On experiencing a slump

 

I haven’t really had a slump per se, but I have experienced loneliness that would come to me after I finished a project. At times, I felt so enervated. I looked really hard for ways to overcome this, but ultimately, the answer was: getting back to the set. I often hear I look like the happiest person on earth when I am on set. So my secret is to stay committed to work and do a great job on the set that I love so much. I will equip myself physically and mentally so I can enjoy myself on my next project as well.

 

 On being careful in choosing a project

 

Actually, I worried a lot while taking a break last year. It’s true that I was being careful in choosing my next project, but I also had this great fear that I might become a parody of myself - of ‘actor Lee Joon Gi’ I had in me. So I spent the whole year worrying like that.

 

Once I started working on my new drama Flower of Evil, I came to the conclusion that I should not think more than necessary. The time I spent staying away from the set actually gave me more worries than good things.

 

On getting more fans through Flower of Evil

 

I was deeply touched to hear my fans started binge-watching my previous works after watching Flower of Evil. It is such a shame I can’t see them in person due to COVID-19.

 

From King and the Clown, which helped me establish a certain set of values as an actor, to Time between Dog and Wolf that helped me learn how to express the fervor and passion I felt at work, and to Iljimae, which received so much love from viewers and helped me get recognized for my passion as an actor – each and every one of these works has been a ‘work of my life’ and a ‘character of my life.’ So nothing makes me happier than my fans showing love for my previous works.

 

Each project was a turning point in my acting career. Of course, fans have their own favorites among my works, but I consider every single work of mine to be a valuable part of me. All those times made me who I am now, and I am enjoying and loving every single moment I live as an actor – and I will continue to do so.

 

One of the biggest joys of my life was to meet my fans and express my gratitude before I choose my next project, but I can’t do it this year due to COVID-19. I hope the pandemic will end soon so we can make great memories together.

 

How do you feel when looking back at your 16-year acting career? How would you score yourself (out of 100)?

 

I do think that I have worked hard and diligently all my life. Of course, I have regrets. But just as small dots gather and become a line, all those moments I have lived and spent working diligently have gathered and made me the way ‘Lee Joon Gi’ is now. I don’t think there is such a thing as a wasted life. Every single moment has its own value and is a source of great strength that encourages me to try new things as I move forward.

 

Also, my single greatest source of strength that has allowed me to keep ‘running’ is my fans, who understand my true value and give me love. When I’m tired or exhausted, every single word they say [to cheer me on] gives me lots of energy. If I had to score my life so far, I guess I’d give at least 60. I want to fill in the remainder as I continue on [making up for where I fell short]. I have so much time ahead of me to create and try new things.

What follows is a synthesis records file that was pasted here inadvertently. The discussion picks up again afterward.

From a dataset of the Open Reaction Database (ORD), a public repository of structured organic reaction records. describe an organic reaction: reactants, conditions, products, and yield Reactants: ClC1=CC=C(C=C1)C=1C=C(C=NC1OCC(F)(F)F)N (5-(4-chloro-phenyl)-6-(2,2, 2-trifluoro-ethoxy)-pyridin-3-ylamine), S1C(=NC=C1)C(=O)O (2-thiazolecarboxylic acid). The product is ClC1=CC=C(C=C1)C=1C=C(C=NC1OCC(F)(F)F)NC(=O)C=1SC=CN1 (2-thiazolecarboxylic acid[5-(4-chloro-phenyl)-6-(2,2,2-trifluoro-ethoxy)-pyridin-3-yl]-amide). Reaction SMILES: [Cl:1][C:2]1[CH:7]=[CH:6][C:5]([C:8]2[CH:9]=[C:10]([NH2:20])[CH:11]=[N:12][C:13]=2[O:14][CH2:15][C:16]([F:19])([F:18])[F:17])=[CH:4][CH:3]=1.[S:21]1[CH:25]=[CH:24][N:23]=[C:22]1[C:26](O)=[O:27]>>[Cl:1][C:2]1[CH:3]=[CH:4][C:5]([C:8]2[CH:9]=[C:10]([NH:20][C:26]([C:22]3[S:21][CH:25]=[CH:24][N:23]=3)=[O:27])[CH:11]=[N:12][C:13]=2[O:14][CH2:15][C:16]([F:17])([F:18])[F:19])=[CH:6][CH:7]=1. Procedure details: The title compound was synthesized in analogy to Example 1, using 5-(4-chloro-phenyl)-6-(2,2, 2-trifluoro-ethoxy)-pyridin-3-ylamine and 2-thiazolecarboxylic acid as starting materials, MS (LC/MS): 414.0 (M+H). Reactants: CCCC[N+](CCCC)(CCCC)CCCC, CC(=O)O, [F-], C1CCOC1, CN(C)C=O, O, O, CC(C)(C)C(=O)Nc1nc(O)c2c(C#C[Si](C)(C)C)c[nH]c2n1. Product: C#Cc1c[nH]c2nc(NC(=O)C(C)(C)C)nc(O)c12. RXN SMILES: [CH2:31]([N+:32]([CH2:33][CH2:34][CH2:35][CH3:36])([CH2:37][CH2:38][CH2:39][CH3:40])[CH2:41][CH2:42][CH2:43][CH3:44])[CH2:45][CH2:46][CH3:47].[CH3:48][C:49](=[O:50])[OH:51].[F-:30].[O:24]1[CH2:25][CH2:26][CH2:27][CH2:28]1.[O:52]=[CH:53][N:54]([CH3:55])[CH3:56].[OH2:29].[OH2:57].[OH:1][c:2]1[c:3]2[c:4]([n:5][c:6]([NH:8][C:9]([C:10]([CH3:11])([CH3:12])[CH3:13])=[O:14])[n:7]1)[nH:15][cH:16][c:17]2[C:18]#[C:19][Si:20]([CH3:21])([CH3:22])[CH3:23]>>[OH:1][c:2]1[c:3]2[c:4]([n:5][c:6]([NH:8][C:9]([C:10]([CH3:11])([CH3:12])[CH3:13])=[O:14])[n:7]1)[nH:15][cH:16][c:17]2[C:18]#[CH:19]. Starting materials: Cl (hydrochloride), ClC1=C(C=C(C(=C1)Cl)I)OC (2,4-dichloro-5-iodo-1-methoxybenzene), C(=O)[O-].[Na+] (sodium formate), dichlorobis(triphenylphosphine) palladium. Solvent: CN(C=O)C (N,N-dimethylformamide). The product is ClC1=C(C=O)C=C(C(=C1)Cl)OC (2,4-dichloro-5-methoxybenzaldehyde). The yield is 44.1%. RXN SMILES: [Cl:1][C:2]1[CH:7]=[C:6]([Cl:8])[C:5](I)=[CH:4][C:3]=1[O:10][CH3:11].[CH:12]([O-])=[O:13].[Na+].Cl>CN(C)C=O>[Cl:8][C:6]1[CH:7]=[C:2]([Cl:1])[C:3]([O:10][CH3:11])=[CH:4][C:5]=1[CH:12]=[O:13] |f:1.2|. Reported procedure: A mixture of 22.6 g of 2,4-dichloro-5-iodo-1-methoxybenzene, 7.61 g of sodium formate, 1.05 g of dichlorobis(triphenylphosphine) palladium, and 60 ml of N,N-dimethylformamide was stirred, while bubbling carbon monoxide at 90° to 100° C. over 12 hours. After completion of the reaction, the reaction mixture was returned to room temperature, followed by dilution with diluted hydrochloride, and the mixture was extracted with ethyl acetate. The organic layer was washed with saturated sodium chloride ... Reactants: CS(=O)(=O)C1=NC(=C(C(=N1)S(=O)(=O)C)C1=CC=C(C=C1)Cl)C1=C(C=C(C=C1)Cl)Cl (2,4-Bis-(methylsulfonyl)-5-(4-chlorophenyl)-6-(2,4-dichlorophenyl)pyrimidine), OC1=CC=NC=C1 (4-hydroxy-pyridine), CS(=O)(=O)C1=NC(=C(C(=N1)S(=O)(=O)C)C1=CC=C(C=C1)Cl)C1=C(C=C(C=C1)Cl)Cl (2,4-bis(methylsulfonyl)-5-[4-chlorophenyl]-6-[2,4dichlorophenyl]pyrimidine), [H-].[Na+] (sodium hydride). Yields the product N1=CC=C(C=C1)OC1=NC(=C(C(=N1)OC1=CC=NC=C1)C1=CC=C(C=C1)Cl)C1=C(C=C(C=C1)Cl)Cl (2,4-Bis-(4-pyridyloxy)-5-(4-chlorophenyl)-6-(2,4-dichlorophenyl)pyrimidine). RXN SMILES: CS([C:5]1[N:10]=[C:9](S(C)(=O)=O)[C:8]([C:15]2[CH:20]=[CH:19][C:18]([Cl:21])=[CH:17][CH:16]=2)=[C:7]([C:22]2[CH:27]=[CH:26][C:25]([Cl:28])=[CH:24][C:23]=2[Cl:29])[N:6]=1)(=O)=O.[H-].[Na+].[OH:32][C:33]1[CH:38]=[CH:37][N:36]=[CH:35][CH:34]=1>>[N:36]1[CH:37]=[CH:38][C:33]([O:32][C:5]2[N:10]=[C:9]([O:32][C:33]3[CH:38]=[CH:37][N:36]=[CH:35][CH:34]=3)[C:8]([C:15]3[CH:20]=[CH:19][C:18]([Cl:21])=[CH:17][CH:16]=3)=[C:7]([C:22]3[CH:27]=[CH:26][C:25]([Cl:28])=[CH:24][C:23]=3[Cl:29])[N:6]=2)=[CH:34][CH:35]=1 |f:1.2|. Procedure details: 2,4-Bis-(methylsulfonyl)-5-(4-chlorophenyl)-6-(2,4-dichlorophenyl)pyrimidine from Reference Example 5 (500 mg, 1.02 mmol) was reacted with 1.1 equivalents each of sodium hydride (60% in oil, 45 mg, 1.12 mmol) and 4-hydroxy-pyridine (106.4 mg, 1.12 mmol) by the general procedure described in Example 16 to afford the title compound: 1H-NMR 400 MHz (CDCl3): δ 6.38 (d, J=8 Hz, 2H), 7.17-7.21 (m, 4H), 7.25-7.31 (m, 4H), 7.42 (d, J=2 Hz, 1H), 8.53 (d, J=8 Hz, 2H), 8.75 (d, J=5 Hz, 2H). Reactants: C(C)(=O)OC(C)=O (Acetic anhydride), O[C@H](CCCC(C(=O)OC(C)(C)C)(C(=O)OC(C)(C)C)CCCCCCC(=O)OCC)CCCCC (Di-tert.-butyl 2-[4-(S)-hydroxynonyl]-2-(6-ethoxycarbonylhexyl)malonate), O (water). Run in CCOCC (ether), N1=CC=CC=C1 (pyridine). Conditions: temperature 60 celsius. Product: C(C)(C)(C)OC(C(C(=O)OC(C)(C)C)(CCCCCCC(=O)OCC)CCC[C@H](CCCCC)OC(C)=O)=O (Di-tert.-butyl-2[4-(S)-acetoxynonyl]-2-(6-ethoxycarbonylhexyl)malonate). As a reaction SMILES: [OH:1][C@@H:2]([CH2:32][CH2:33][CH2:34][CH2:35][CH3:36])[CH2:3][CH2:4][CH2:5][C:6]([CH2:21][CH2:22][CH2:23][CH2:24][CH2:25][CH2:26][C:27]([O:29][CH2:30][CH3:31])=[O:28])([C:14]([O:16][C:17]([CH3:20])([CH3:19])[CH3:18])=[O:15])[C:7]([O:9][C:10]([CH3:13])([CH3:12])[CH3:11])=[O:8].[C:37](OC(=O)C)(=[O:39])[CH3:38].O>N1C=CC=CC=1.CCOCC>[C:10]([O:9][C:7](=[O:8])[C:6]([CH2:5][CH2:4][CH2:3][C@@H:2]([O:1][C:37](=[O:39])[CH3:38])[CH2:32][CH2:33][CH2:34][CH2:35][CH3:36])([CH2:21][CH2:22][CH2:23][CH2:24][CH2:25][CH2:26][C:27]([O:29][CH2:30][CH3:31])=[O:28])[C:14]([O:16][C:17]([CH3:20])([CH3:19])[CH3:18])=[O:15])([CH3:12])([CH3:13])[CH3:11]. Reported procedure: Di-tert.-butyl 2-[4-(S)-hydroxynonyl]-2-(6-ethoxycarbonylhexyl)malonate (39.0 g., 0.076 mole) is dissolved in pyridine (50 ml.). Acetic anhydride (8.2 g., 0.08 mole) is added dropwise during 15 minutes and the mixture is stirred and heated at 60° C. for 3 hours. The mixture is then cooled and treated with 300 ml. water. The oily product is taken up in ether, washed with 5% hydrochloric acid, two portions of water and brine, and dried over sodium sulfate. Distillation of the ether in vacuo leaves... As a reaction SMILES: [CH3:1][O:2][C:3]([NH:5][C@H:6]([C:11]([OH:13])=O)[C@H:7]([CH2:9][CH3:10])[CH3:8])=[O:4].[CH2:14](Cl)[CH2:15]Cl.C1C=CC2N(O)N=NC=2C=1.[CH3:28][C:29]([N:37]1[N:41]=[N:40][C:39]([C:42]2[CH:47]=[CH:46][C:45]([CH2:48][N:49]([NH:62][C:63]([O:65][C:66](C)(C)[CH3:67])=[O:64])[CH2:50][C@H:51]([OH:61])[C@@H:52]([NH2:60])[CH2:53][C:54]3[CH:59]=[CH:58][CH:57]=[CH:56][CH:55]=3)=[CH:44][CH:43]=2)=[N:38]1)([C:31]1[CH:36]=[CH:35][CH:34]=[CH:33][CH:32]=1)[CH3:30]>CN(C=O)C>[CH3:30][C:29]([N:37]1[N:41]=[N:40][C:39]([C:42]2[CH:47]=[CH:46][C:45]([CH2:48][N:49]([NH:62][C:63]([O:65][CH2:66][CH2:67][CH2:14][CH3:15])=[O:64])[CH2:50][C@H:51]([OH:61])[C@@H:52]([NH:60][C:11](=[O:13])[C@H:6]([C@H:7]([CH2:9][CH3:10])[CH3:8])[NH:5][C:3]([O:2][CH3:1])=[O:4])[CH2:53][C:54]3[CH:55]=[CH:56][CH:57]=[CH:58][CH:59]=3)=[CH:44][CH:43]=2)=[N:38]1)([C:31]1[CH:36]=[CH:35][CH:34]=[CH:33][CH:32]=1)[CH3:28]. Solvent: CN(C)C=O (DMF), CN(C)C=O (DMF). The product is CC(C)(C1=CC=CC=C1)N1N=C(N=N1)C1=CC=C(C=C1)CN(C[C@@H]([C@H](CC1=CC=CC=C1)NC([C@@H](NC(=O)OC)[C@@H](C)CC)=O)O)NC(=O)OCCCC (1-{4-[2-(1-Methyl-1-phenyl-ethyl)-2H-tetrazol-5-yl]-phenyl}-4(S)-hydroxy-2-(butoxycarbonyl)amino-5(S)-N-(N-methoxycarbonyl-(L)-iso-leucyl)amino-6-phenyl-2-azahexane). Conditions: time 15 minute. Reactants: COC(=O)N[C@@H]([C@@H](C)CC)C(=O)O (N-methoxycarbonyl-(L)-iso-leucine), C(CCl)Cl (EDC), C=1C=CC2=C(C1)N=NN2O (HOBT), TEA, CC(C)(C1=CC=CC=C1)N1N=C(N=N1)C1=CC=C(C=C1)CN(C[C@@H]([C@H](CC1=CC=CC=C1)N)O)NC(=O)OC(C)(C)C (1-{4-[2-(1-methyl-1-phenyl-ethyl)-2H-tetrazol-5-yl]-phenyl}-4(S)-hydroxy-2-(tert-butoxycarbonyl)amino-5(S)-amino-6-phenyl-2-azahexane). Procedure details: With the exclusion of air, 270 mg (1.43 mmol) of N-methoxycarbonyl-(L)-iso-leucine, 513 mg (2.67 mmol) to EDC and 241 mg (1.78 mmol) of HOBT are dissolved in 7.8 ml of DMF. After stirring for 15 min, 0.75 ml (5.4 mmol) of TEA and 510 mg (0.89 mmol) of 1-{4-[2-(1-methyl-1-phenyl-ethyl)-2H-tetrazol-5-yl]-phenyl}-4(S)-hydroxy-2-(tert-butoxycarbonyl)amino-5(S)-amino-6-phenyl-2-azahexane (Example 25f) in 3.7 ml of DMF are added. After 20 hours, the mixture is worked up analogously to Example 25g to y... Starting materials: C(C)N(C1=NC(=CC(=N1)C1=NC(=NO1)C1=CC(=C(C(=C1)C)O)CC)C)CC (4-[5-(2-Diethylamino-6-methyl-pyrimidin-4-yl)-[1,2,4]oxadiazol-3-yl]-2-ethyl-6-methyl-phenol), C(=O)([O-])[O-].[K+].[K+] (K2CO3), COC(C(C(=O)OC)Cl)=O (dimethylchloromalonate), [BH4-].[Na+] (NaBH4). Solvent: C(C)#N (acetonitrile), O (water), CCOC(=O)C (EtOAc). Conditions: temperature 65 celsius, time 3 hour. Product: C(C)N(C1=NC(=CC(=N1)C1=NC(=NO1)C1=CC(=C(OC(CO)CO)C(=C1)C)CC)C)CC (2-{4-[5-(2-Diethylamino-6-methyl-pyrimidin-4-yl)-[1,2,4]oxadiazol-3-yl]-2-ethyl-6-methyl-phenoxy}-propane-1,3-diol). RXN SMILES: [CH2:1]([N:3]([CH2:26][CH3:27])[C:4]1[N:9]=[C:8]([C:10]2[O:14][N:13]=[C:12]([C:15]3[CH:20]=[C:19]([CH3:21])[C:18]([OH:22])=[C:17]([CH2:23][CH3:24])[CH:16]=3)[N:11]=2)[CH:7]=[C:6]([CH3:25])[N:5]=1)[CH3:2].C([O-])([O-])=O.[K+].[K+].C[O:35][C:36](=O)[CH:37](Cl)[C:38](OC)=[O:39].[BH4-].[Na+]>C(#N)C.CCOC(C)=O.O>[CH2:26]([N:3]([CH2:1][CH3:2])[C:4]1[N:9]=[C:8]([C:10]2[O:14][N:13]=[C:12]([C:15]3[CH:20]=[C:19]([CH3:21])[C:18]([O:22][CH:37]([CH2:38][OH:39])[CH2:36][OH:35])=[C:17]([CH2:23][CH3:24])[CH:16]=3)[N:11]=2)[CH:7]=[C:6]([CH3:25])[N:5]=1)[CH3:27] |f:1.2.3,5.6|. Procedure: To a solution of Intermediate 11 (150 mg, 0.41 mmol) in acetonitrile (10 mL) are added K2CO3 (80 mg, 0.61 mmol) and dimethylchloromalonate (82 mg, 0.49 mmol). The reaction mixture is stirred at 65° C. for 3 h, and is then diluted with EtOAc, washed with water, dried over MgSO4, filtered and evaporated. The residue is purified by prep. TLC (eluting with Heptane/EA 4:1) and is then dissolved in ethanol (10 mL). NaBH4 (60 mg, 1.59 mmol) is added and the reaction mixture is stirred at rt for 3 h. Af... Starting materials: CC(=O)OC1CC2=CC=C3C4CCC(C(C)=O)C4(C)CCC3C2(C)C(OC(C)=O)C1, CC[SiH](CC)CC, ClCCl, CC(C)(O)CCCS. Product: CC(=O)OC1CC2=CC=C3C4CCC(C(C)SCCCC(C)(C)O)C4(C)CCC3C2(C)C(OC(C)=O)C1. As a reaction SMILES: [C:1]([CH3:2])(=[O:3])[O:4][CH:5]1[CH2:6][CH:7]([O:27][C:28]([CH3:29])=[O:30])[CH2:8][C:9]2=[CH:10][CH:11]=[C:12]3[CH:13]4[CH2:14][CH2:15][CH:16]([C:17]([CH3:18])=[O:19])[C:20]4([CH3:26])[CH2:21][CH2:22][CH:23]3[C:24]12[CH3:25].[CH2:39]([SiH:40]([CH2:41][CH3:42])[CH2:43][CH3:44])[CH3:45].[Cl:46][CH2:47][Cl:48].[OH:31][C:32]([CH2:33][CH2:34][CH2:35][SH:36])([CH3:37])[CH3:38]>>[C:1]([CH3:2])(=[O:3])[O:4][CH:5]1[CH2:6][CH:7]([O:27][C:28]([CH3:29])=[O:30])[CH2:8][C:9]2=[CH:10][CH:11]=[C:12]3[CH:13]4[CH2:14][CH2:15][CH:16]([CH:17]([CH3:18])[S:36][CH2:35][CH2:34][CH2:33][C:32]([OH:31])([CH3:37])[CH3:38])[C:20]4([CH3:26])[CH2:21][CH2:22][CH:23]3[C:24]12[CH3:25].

In the future, as an actor, this is how I want to be remembered by people: ‘He is so consistent and diligent. He brings good energy. Watching his work, I learn many different emotions and lessons. So he is a good actor.’

 

I saw some comments like ‘Sorry I didn’t know there was an actor like you’ from people who got to know me for the first time through Flower of Evil. Reactions like that made me so happy. I want to be the kind of actor who keeps people curious and wanting to know more about me, even when I get older, even after being around for long as an actor. Of course, the kind of actor who builds such curiosity on the basis of trust. I want to continue my acting career diligently, one step at a time.

 

On future plans

 

In the past, when I finished a project, I would tour different countries to express my gratitude, present my fans with good shows, and interact with them in various ways. So it’s a great shame I can’t do that now. I hope the current situation will end soon so I can laugh and cry with my fans and make new memories with them.

 

(Any plans on working in Hollywood; he starred in 2017 movie ‘Resident Evil: The Final Chapter’)

 

I want to experience and feel a lot of new things by working with artists from different countries, in addition to working in Hollywood. When the coronavirus dies down and things get better around the world, I would never hesitate to take a good opportunity when it comes up. I am always keeping an open mind and waiting. If you have any good opportunity you can offer me, please reach out to me anytime.